openebs-ndm-857lr 1/1 Running 0 57s

openebs-ndm-gpxh6 1/1 Running 0 57s

openebs-ndm-tjmhg 1/1 Running 0 57s

openebs-provisioner-7594dbf8cd-ph8jn 1/1 Running 0 59s

openebs-snapshot-operator-7dddbf56db-7xtct 2/2 Running 0 58s

12. You can then check the default storage classes created as part of the OpenEBS operator installation using the following command:

kubectl get sc

Again, here is an example output:


openebs-cstor-sparse 1h

openebs-jiva-default 1h

openebs-snapshot-promoter 1h

standard (default) 1h

13. Create a storage pool on an external disk mounted on the nodes. In step 8, I mentioned using the “sdb” disk for creating an OpenEBS storage Pool. To create a storage pool, create a file called “openebs-config.yaml” in your master node and add the example YAML (shown below) while changing the appropriate mounted disk path.

For example, if your external disk is mounted as /mnt/disks/ssd0 in your nodes, change the path as shown below.

path: “/mnt/disks/ssd0”

Example yaml file:



kind: StoragePool


name: default

type: hostdir


path: "/mnt/disks/ssd0"


14. Apply the modified openebs-config.yaml file by using the following command:

kubectl apply -f openebs-config.yaml

This will create a storage pool called “default” on the selected disk.

15. The storage pool is now created on the Nodes according to your requirement. You can now get the storage pool details by running the following command:

kubectl get sp

Example output:


cstor-sparse-pool-9stx 1h

cstor-sparse-pool-ew8c 1h

cstor-sparse-pool-fml8 1h

default 1h

16. Now your configured OpenEBS Jiva storage engine will create an OpenEBS Jiva volume on the storage pool established on your local SSD disk.

17. Deploy your application YAML, which will be consumed in the OpenEBS Jiva volume.

We now have the Percona deployment application YAML and need to change the storage class mentioned in the YAML with the default storage class name “openebs-jiva-default” for the Jiva volume. This will be created as part of the openebs-operator.yaml installation.

18. We now use the following Percona deployment YAML file to deploy a stateful Percona application using the Jiva volume. Obtain the YAML file using following command:


19. Edit the downloaded “percona-openebs-deployment.yaml” and conduct the following changes.

In the “PersistentVolumeClaim” section , under metadata, add the following content.


“”: “”

“”: “zone”

Now change the “storageClassName” from ” openebs-standard” to “openebs-jiva-default.”

20. Save the modified changes and apply the YAML as follows. This will create a PVC and PV in the mentioned size.

kubectl apply -f percona-openebs-deployment.yaml

21. You can then view the PVC status by running the following command:

kubectl get pvc

Below is an example output.


demo-vol1-claim Bound default-demo-vol1-claim-2300073071 5G RWO openebs-jiva-default 11m

22. You can then obtain the PV status by running the following command:

kubectl get pv

And here is an example output.


default-demo-vol1-claim-2300073071 5G RWO Delete Bound default/demo-vol1-claim openebs-jiva-default

23. Now, your Percona application pod will be running along with three Jiva volume replicas and one Jiva Controller pod. You can view the running pod status by running the following command:

kubectl get pods -o wide

Which will provide the following output.


default-demo-vol1-claim-2300073071-ctrl-78d4fbc66d-v4454 2/2 Running 0 14m gke-mayadata-gke-default-pool-2d42a511-7gcz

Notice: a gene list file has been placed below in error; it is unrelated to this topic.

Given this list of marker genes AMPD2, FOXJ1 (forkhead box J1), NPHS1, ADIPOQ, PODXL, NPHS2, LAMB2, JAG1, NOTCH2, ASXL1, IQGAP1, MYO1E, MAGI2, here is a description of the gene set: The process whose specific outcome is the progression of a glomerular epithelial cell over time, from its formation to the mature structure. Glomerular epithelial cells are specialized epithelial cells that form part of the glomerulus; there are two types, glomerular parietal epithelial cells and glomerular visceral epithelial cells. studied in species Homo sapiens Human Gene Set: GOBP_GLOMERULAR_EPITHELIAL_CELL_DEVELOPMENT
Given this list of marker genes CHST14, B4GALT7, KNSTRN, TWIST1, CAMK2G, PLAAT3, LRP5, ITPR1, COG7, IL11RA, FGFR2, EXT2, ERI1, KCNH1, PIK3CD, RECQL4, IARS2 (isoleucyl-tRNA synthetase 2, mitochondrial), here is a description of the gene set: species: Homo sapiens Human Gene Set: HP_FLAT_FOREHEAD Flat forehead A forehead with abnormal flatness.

default-demo-vol1-claim-2300073071-rep-79f97d5494-cvd8z 1/1 Running 0 14m gke-mayadata-gke-default-pool-5eed8925-7391

default-demo-vol1-claim-2300073071-rep-79f97d5494-g2hff 1/1 Running 0 14m gke-mayadata-gke-default-pool-54c3be93-qsgl

default-demo-vol1-claim-2300073071-rep-79f97d5494-qqvv4 1/1 Running 0 14m gke-mayadata-gke-default-pool-2d42a511-7gcz

percona-7f6bff67f6-mjp9d 1/1 Running 0 14m gke-mayadata-gke-default-pool-54c3be93-qsgl


9-1OpenEBS on GKE

Local SSDs on your GKE cluster can be used as persistent storage for stateful applications such as Prometheus, WordPress, MongoDB etc. This gives you the advantages of both the low latency local SSD use and fault-tolerant architecture ensured by OpenEBS.

Thank you for reading. Feel free to join our Slack channel for any questions or help needed, or to share your success stories of using OpenEBS on GKE.

This article was first published on Oct 7, 2018 on OpenEBS's Medium Account

Murat Karslioglu
VP @OpenEBS & @MayaData_Inc. Murat Karslioglu is a serial entrepreneur, technologist, and startup advisor with over 15 years of experience in storage, distributed systems, and enterprise hardware development. Prior to joining MayaData, Murat worked at Hewlett Packard Enterprise / 3PAR Storage in various advanced development projects including storage file stack performance optimization and the storage management stack for HPE’s Hyper-converged solution. Before joining HPE, Murat led virtualization and OpenStack integration projects within the Nexenta CTO Office. Murat holds a Bachelor’s Degree in Industrial Engineering from the Sakarya University, Turkey, as well as a number of IT certifications. When he is not in his lab, he loves to travel, advise startups, and spend time with his family. Lives to innovate! Opinions my own!
Jeffry Molanus
Jeffry prior to being CTO at MayaData has worked at several other startups in the storage industry. He worked on several scale-out object storage products as well as traditional NAS and SAN storage solutions where he held technical leadership roles. At MayaData, his primary focus is to make sure the product is flexible and scalable. At the same time, robust enough to be integrated seamlessly into modern-day infrastructure where he believes, containers will have a dominant role. Jeffry holds a master's degree in electrical engineering with a focus on distributed control engineering from the University of Twente in the Netherlands. When he is not working with code, he practices martial arts.
Abhishek Raj
Abhishek is a Customer Success Engineer at Mayadata. He is currently working with Kubernetes and Docker.